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Greetings. Does anyone know what this Fortran IF statement is doing?

IF(IJJ-2) ,409,411

I don't think it's a typo because there are a few other in the same program. I assumed it was a standard arithmetic IF that simply defaulted the "less than 0" branch to the next exectutbale statement, but I'm not sure about that. I think this code was hosted on a CDC 6600 around 1970-1972. I looked through the FORTRAN 77 subset standard but it specifies all three statement lables must be supplied. Any advice is most appreciated.

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3 Answers 3

It's called an arithmetic IF statement and is obsolete in Fortran 90 and 95. However, I know the Intel Fortran Compiler still supports it. If the expression within the parentheses is less than zero then execution transfers to the first label. If equal to zero then the second label, and finally if greater than zero it transfers to the third label. I'm not sure what happens in the case of a missing label - I'm assuming it just falls through.

So your IF statement would translate into modern Fortran as:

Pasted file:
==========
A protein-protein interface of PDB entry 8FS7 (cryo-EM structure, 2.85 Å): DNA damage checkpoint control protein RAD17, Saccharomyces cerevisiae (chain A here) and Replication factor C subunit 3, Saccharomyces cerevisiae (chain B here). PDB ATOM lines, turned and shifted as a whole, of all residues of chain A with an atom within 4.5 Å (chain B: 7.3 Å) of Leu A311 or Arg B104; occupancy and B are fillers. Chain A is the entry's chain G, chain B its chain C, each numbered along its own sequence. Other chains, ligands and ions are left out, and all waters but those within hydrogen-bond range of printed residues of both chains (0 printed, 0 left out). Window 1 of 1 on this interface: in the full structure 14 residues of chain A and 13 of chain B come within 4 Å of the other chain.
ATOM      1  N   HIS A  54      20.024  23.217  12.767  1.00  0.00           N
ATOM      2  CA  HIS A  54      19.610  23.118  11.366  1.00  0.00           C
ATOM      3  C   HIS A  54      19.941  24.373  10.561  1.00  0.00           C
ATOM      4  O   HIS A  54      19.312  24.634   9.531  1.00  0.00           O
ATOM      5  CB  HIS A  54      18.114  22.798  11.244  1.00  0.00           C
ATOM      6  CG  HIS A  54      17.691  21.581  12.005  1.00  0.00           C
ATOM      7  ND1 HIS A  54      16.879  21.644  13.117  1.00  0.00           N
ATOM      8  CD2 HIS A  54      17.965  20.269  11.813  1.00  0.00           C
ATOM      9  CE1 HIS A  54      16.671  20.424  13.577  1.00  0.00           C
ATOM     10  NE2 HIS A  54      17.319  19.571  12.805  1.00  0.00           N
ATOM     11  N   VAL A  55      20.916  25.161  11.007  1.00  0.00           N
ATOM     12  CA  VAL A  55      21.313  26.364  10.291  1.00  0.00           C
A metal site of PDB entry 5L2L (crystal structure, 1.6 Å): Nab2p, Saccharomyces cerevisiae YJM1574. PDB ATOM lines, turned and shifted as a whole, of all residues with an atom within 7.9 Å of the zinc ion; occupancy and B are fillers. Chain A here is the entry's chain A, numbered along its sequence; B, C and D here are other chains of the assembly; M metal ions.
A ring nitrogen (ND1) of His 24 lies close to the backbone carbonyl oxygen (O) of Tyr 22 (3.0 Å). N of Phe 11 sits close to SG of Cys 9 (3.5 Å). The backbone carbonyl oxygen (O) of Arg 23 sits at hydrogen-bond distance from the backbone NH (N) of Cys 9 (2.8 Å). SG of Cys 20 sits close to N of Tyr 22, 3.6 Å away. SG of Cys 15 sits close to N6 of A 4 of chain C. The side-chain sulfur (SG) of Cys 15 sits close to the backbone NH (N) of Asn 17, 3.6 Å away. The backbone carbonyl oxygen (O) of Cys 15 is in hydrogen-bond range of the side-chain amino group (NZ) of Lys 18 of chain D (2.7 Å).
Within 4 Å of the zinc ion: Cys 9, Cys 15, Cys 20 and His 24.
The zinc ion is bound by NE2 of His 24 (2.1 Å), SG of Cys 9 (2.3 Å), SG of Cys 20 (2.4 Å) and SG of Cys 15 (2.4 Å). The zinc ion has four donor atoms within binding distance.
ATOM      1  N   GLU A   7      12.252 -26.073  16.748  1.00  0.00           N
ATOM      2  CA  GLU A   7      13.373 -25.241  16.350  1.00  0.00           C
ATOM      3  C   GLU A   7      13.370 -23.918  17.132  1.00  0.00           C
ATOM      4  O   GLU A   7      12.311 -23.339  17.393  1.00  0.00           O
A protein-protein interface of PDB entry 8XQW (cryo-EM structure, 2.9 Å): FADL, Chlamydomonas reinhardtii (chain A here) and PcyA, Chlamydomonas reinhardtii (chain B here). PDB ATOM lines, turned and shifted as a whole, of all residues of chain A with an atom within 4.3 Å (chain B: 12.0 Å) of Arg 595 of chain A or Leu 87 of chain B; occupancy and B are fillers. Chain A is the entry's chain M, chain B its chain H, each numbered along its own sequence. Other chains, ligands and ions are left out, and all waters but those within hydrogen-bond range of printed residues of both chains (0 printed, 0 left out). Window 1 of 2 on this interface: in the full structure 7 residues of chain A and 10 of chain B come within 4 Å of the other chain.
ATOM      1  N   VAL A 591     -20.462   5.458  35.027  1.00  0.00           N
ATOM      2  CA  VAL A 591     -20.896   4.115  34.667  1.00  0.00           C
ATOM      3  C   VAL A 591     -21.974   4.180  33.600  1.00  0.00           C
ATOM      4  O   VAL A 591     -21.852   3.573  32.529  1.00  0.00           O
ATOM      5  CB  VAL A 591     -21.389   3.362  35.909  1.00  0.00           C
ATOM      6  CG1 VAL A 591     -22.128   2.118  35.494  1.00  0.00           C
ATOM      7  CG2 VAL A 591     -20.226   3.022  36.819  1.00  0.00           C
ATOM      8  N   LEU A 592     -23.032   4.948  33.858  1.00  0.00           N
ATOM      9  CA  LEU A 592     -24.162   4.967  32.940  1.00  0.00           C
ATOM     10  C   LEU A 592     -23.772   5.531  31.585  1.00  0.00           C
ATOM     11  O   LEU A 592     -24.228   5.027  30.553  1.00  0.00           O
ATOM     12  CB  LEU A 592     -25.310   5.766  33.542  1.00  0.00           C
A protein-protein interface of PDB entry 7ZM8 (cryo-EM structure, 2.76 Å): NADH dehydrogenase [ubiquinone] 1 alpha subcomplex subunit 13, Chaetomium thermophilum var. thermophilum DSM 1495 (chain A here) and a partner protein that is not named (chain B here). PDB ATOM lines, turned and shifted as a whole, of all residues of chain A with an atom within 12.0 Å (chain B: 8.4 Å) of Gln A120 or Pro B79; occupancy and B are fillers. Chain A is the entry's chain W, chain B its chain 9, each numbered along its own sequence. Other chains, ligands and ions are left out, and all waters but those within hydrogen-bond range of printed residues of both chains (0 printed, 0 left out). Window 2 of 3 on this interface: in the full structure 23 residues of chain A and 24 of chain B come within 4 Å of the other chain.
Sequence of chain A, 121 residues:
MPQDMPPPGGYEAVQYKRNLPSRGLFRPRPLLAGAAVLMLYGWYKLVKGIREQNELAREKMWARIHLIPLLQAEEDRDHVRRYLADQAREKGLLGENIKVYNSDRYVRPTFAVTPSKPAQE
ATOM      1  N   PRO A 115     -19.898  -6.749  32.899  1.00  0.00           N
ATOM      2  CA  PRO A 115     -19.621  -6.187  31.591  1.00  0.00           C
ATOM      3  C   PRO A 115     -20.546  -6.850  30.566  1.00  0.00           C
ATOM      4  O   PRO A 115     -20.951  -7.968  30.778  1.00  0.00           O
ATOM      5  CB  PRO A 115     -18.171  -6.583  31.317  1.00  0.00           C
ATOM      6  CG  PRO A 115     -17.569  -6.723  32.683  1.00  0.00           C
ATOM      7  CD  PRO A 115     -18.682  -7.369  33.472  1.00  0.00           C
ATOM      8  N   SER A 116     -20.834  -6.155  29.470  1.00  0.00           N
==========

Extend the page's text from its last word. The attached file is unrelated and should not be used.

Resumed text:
IF (IJJ == 2) THEN
    GOTO 409
ELSEIF (IJJ > 2) THEN
    GOTO 411
ENDIF
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I think the destination line numbers were for less than, equal to, and greater than zero. This doesn't look like standard fortran, but at a guess the missing line numbers will drop through to the next statement.

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This is definitely non-standard Fortran. I checked and both the Intel and GFortran compilers will not accept it. Many Fortran compilers back before F90 had non-standard extensions. I remember that the DEC compiler had many extensions. And this was used a selling point! It also helped ensure customer loyalty since code that used these extensions could not be ported to another compilers. Your best bet is if you can find the manual that came with the compiler it should document this. Good Luck!

As an historical side note, I remember being told that some of the companies back then were so jealous of their turf, and the advantage that their non-standard extensions gave them, that they purposely hindered the standards process to delay the next version of Fortran (which was eventually called F90). This allowed other languages to gain dominance and hastened the downfall of Fortran.

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By extension you mean this type of if statement, or the missing first label? Because Arithmetic IF is still part of Fortran 2008. –  Vladimir F Oct 25 '12 at 13:44
    
This answer reefers to the missing first label which is nonstandard. The Arithmetic IF is standard but is currently an obsolescent construct. –  user1410639 Oct 25 '12 at 15:44

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